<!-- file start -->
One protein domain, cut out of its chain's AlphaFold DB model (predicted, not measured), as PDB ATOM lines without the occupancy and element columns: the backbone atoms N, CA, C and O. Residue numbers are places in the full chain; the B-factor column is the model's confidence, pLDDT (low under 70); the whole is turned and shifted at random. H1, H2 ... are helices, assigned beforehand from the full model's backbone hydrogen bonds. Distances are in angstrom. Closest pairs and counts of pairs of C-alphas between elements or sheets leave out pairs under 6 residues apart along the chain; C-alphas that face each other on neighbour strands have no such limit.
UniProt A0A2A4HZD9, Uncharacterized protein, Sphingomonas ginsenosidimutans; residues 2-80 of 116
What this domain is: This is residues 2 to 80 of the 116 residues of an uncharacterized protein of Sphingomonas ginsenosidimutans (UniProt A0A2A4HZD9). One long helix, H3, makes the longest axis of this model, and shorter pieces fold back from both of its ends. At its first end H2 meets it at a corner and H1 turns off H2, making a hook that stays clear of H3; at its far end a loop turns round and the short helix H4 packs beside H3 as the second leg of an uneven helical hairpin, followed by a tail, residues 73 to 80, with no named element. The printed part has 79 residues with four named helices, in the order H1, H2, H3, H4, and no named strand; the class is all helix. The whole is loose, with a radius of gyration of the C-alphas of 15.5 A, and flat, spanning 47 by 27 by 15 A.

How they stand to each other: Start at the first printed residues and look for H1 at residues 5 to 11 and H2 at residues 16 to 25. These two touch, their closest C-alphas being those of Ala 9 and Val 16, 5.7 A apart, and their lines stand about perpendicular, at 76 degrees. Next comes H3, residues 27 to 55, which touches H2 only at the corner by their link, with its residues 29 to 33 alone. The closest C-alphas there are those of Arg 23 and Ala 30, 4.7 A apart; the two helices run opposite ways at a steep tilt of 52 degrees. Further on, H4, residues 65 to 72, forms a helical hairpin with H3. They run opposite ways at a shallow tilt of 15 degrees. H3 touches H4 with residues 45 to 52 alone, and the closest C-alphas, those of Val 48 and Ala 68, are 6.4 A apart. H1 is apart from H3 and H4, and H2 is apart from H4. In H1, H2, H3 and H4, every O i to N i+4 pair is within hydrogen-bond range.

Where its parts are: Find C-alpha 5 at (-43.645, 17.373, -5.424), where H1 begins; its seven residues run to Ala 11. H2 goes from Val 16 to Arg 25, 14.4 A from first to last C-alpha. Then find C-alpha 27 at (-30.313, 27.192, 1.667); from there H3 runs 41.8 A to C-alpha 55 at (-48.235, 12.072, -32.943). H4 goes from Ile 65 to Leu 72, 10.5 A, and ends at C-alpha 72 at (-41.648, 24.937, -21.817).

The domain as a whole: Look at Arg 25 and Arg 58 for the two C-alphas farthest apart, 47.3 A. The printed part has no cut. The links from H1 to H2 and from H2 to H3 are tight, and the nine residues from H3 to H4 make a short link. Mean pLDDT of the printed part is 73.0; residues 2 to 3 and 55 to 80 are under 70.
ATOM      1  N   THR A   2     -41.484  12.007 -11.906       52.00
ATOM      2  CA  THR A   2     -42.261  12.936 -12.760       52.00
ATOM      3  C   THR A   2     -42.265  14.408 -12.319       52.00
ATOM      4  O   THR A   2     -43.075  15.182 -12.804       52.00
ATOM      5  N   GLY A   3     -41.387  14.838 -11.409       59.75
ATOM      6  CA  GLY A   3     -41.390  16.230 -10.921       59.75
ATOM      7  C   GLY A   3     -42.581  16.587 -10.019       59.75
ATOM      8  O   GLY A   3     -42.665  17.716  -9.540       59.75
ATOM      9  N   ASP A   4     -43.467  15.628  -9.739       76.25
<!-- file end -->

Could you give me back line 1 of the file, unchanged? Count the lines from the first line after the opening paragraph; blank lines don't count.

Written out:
UniProt A0A2A4HZD9, Uncharacterized protein, Sphingomonas ginsenosidimutans; residues 2-80 of 116